Girls dating in madagascar
Grassroots initiatives like CDEF say they have started to make progress.More victims are coming forward and, for the first time in years, some offenders are being prosecuted.In 2011, the last year for which official figures are available, 225,000 tourists visited Madagascar, a 15 percent increase over the previous year.Fifty-eight percent of those were from France, the former colonial power.The country’s poverty rate has increased by 10 percent or more. Roughly a third between the ages of 5 and 14 are involved in economic activities, according to UNICEF.But experts say that poverty alone is too convenient an explanation for Madagascar’s child prostitution epidemic.And while most undoubtedly came to enjoy the country’s pristine beaches and lemur-filled forests, significant numbers arrived with less wholesome intentions.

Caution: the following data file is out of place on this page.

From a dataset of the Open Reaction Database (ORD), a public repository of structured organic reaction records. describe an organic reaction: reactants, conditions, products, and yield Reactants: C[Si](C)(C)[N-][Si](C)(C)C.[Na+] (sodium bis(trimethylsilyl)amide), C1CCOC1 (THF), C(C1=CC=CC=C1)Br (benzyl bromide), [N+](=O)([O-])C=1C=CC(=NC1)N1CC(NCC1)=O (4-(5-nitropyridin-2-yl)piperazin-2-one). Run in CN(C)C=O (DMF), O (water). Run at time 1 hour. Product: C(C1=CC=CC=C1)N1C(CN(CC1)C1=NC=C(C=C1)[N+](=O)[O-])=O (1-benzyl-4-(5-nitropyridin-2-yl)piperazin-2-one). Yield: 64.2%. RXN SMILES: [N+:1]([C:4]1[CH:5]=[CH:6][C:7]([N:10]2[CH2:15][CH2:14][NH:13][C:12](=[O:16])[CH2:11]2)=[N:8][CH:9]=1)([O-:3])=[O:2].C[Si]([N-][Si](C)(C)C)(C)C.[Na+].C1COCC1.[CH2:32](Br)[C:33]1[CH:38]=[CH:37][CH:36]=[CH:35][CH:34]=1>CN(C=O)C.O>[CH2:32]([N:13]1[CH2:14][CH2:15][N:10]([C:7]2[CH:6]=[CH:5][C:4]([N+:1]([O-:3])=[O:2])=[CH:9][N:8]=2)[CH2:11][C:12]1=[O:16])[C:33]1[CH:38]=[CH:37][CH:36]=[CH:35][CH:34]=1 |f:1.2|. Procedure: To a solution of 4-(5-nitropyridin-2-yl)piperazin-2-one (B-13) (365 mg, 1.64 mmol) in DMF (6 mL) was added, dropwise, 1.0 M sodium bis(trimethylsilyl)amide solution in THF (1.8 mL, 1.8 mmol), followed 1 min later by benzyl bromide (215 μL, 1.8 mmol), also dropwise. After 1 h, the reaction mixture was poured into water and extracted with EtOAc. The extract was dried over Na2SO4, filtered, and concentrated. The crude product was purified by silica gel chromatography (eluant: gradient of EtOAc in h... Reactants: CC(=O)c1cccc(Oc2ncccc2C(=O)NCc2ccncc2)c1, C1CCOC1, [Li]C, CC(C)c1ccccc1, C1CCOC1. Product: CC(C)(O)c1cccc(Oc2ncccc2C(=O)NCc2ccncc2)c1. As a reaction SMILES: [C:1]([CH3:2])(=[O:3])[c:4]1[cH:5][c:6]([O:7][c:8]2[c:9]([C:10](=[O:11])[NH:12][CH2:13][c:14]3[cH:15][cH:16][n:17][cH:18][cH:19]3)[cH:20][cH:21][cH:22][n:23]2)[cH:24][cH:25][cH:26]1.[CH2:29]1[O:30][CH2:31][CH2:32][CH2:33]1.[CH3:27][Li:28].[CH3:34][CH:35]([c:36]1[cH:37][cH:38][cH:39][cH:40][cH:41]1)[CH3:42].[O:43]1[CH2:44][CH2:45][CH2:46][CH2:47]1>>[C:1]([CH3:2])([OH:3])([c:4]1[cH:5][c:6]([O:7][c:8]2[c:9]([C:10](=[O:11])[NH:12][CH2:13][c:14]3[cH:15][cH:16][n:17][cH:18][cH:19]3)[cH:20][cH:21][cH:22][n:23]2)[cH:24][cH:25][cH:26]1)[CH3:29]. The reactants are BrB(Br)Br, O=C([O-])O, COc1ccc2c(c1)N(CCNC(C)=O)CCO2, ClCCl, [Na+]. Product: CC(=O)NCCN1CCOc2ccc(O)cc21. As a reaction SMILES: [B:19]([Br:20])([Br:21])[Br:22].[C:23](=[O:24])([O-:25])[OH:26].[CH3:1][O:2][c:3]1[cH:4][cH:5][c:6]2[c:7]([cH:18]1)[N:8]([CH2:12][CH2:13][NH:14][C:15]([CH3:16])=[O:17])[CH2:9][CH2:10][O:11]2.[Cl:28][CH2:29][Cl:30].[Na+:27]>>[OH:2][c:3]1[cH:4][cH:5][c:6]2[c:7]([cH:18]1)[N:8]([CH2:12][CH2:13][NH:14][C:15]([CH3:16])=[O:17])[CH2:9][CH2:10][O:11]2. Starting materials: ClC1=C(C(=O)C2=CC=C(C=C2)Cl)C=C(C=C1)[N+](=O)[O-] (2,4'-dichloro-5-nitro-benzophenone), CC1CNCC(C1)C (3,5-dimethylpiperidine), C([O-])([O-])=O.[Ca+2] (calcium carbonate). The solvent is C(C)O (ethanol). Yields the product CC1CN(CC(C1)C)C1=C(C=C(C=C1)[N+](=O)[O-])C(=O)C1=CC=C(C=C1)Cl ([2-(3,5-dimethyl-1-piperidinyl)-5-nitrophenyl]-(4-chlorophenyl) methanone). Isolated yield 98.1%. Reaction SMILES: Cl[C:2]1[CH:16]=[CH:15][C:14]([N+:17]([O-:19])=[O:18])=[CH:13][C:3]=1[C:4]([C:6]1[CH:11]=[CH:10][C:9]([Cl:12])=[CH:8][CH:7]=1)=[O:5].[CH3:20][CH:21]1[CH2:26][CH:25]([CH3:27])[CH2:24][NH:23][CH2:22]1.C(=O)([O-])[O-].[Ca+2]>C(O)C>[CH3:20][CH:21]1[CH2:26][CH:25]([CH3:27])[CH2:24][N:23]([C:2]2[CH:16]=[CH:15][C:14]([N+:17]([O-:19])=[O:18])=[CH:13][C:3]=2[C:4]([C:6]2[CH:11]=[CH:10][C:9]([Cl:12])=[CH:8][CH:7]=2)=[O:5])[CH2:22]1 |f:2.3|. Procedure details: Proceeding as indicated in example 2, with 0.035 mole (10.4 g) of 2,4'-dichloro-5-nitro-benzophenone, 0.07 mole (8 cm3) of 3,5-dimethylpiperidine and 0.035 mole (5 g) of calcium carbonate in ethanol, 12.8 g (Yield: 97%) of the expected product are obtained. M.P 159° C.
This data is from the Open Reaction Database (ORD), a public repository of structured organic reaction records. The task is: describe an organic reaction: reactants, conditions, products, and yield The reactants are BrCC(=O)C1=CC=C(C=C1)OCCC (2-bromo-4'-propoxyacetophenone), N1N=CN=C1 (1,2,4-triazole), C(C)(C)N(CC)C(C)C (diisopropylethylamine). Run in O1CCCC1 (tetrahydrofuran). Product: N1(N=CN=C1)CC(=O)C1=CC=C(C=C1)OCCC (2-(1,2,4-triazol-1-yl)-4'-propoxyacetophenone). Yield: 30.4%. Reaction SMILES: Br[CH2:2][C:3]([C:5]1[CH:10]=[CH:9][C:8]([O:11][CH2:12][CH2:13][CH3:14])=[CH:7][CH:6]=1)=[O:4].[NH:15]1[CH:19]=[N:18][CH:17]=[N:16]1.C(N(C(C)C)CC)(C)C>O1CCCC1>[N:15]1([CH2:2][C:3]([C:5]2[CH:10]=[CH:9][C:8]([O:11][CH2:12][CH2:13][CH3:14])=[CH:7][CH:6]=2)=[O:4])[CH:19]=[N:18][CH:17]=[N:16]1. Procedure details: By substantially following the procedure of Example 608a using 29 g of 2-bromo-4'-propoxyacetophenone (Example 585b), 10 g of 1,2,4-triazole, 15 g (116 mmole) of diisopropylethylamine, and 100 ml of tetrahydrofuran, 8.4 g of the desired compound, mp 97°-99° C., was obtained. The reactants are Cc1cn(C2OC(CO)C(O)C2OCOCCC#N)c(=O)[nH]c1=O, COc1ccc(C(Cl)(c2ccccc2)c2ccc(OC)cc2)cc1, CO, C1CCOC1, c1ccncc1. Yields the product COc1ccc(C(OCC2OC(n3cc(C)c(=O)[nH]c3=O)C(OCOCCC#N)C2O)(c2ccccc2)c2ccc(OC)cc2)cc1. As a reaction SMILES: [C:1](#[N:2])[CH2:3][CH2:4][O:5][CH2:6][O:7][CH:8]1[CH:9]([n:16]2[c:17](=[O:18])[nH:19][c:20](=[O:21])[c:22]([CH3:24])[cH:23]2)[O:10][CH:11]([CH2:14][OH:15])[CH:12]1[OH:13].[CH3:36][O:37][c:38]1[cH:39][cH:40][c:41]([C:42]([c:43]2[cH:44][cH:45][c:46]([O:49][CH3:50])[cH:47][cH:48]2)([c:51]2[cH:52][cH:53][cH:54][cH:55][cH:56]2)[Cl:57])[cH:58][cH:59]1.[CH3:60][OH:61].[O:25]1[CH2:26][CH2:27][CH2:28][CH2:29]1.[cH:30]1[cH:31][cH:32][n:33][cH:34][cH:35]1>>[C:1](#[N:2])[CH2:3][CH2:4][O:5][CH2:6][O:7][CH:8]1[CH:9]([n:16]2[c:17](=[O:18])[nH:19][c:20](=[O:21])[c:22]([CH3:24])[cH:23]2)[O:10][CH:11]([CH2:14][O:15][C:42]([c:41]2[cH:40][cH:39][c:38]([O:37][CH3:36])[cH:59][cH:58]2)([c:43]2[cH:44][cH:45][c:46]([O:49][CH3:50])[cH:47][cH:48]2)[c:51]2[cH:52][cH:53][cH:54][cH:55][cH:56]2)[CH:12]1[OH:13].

The Malagasy government has done little in response.
Reliable figures are hard to come by, but M’jid said there is unanimous agreement among experts that “child prostitution in Madagascar is at an alarming level and has dramatically increased in these past years, particularly since 2009.” The director of the Collective for the Rights of the Child and Family (CDEF) in Mahajanga, Sylvie Hanitra Rakotoarivao, said in December that 123 cases of child prostitution had been documented in Mahajanga, a city of about 200,000, over the previous month alone.
Foreign sex tourists account for much of the demand.
“It’s in the roads, in the restaurants, the bars, the nightclubs.” Steven Lauwerier, the UNICEF country representative, added that child prostitution has become something seen as “trivial.” In a number of documented cases, parents have actively solicited clients for their children.
Among many Malagasy, snagging a rich vazha (foreigner) is viewed as a laudable aspiration for a young girl.